Google Extends Lookout Accessibility App to All Android Devices, Adds Ability to Read Food Labels and Text
Google’s Lookout app can now identify packaged food and take snapshots of text to read aloud later to blind and visually impaired people. The new Food Label and Scan Document modes are part of a suite of improvements and augmentations to Lookout’s accessibility as Google extends the app to new Android devices around the world.
Lookout debuted two years ago at the Google I/O conference as an accessibility feature for Pixel smartphones. It provides ongoing audio descriptions of the environment around the user via the smartphone’s camera using directional cues so the user knows if there’s any furniture in their path, or a package on the doorstep, for instance. Google has been updating Lookout regularly since it launched, but the latest version is a complete revision of the app’s look and under-the-hood operation. A smaller change gives more space to the frame of the camera and moves the mode options to a discreet place at the bottom of the screen, but all of the shifts in the interface help Lookout connect with the TalkBack Android screen reader.
That’s where users can access the new Food Label and Scan Document options. Scan Document turns text on paper or a screen into a transcript to be read aloud. Lookout could already perform that function but now will add a step by taking a photo of the text at that moment to analyze and recite even when the user has moved from the area. Relatedly, the quick read function works to do the same even when there’s only a small amount of writing, like on an envelope. Food Label is a bigger leap but still grows out of the AI’s ability to analyze both objects and text, in this case, food packages. The AI offers vocal guidance to move the container into position, then tells the user what they were examining. Google’s test team for Lookout reported that people with little or no vision preferred the visual analysis over needing a barcode, however. The potential new customer base drawn by Lookout will have a lot more hardware options too as any Android device with enough space can now download Lookout, not just Pixel phones. And the update allows the AI to report what it sees in French, German, Italian, or Spanish in addition to English.
Google’s ongoing push to make Android more accessible takes many forms, but voice AI is a central part of the strategy. The Voice Access feature gained a visual cortex in the latest major upgrade to the operating system. That update followed Google’s unveiling of Action Blocks, a system for combining pre-set Google Assistant commands and shortcuts into a single button or voice command. Even beyond Android, Google frequently chooses to highlight its accessibility services in projects like voice cues in Google Maps directions and training voice assistants in Project Euphonia to understand those with speech impairments. U.S. Paralympian and TEDx speaker Garrison Redd recently partnered with Google to promote ways of using Google Assistant to improve the lives of people with disabilities and suggest new ideas. Google is not unique in improving accessibility features. Just this month, Amazon set up the Alexa Accessibility Hub, a digital home for all of its accessibility features and initiatives for the Alexa voice assistant. Some of Lookout’s abilities are replicated by Alexa, such as Show and Tell, which uses Echo smart displays, to identify food containers. The updated feel of Lookout and its extra features reflect Google’s interest in bringing its tech to the many millions of people who would benefit from this application of AI.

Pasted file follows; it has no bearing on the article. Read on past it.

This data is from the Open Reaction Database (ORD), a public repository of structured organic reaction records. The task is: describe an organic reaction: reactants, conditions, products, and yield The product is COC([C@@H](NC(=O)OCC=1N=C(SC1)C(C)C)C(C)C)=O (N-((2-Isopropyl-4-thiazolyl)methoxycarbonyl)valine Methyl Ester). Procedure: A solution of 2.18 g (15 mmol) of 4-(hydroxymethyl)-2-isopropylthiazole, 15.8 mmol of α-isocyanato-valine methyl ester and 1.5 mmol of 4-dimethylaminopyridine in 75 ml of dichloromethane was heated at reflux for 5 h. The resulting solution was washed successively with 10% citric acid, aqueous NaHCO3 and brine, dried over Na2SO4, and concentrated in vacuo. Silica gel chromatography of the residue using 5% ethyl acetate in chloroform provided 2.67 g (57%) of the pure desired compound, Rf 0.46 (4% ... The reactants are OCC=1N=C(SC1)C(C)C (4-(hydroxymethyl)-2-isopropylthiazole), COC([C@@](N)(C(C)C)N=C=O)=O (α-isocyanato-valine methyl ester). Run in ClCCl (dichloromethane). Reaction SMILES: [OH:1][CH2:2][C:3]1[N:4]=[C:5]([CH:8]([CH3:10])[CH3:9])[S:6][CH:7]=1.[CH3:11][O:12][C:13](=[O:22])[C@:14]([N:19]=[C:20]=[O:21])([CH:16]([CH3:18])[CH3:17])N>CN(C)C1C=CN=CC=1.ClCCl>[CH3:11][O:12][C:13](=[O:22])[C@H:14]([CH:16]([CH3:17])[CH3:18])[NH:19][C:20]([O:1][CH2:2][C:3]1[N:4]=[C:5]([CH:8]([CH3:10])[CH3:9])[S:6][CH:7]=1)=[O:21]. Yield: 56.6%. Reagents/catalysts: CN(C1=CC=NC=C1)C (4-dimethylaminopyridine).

“To help people who are blind or low-vision complete these daily tasks faster and more easily, we’re introducing updates to Lookout on Android: new modes, a more accessible design, and expansion to even more Android devices,” Google explained in a blog post about the new features. “Expanding this app to more people and devices is part of our commitment to make the world’s information universally accessible and to build helpful products with and for people with disabilities.”
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